This belief that many have that theatre isn’t for them is systematic, it’s learnt behaviour. It isn’t based on actually having ever gone to the theatre. It’s based on decades of how we speak about theatre, of how we market theatre, of Julian Fellowes** on the radio, it’s based on decades of the word luvvie being used by lazy journalists. And yes, sadly, based on hearing the stories told by others of money and evenings wasted on some truly terrible theatre and the perfectly reasonable desire to avoid that at all costs.
But I hold on to the sincere belief (I have to, I’m 35 and can’t go and do anything else now) that if you tell people in actual words that human beings use, rather than arts speak gibberish that alienates so many, what it is and why it is exciting then more people will be interested. That a lot of how we have been talking to people about theatre assumes that they already understand what is exciting about it. That’s not going to get it done any more, if the theatre world is going to survive in anything resembling it’s current relevance then attracting large numbers of those who think theatre isn’t for them has got to happen.
The people who aren’t meeting us half way are the people we wanted to attract with The White Whale, that was the point.

So (amongst many other things including a ‘proper’ marketing and press campaign) we have printed off 500 tickets to The White Whale. And over the next five weeks our airstream caravan is going on a tour. A tour of some of Leeds’ town galas (Beeston, Kirkstall, Holbeck for example) and supermarket car parks. We’ll park up and spend the day telling people about The White Whale. In return for an email address (to remind them nearer the time) those who are interested can have tickets: we’ve printed them off ready.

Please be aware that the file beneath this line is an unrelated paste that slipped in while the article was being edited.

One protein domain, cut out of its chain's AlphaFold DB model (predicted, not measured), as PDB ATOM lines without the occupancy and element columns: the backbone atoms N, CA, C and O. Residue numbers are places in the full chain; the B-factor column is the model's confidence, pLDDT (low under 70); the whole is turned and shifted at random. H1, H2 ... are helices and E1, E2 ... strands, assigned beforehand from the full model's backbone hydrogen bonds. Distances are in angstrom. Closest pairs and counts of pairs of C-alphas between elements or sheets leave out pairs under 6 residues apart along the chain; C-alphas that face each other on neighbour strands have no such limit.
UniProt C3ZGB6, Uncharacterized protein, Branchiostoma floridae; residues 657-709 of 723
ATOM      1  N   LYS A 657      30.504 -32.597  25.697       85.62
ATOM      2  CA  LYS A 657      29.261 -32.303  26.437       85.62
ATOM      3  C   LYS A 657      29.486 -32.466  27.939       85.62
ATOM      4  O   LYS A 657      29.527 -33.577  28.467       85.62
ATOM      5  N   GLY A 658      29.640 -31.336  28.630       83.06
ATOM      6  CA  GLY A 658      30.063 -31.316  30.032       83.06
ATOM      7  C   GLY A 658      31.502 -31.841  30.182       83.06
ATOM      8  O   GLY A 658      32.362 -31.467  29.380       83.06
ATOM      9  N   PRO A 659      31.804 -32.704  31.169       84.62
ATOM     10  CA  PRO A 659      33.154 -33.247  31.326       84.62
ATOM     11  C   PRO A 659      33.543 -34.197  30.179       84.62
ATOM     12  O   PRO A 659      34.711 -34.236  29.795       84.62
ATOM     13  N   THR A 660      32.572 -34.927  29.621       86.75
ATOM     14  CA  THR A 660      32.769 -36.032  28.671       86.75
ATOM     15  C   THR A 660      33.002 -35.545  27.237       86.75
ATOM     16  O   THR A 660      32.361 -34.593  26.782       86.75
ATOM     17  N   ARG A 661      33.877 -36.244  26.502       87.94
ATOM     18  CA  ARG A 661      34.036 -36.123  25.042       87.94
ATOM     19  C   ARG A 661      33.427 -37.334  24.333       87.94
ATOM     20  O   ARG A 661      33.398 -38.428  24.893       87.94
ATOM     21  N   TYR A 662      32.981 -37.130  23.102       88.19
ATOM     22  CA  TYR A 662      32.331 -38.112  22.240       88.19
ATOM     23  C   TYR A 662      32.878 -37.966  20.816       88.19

Up to and including the Conservative Culture Minister, we in the arts now believe that culture should be excellent, affordable and accessible. Maybe we all always believed that. But those words don’t mean the same things to everyone. £10 is an absolute bargain for a play I think. But if you’ve never been to the theatre and only ever heard stories of people getting swindled by trips to hoary old crappy plays that talked down to the audience then £10 is a good two hours in an All You Can Eat Chinese Buffet and only a mug turns that down.

Yeah that’s right. This blog is basically me letting you know that I am going to sit in supermarket car parks and tell people about theatre in the hope that they’ll come and see our free play.
I don’t know whether this will have an impact. But I do know that we are hopeful and we promised to do it. So do it we shall.
A friend of the company suggested the other day that we might be reaching a peak of quixotic behaviour. Not even got started yet. All aboard, I reckon that windmill is looking at us funny.


More dates will be announced but for now the Airstream caravan is confirmed in:
Sat 14th June – Beeston Festival
Wed 18th June – Tesco Extra/Seacroft Green
Thurs 19th June – Morrisons Harehills
Sat 28th & Sun 29th June – Waterfront Festival, Leeds Dock
Fri 11 July Trinity Leeds City Centre
Sat 12th July – Kirkstall Festival

*It’s also a process based on where Slung Low is and what we want to achieve. We’re not telling anyone else how to do their business, so take your “Well try that with a staff of 65 full time professional staff!” indignation elsewhere, I’m not buying. This is Slung Low’s way, we don’t think anyone else should be made to walk it. Although all fellow travellers are welcome to join us for a stroll, naturally.

** There are people who say that this isn’t all Julian Fellowes fault and it’s unfair that I keep blaming him. Those people are puddin’ heads and should keep their opinions to themselves. In addition I also lay the blame for some of this at the feet of Simon Callow and his stories on Wogan.

Blog Post: Clive Wolfe, an inspiration

I learnt this last week that Clive Wolfe has died.
If you are learning this news through this blog I am really sorry for your loss. He was an extraordinary man.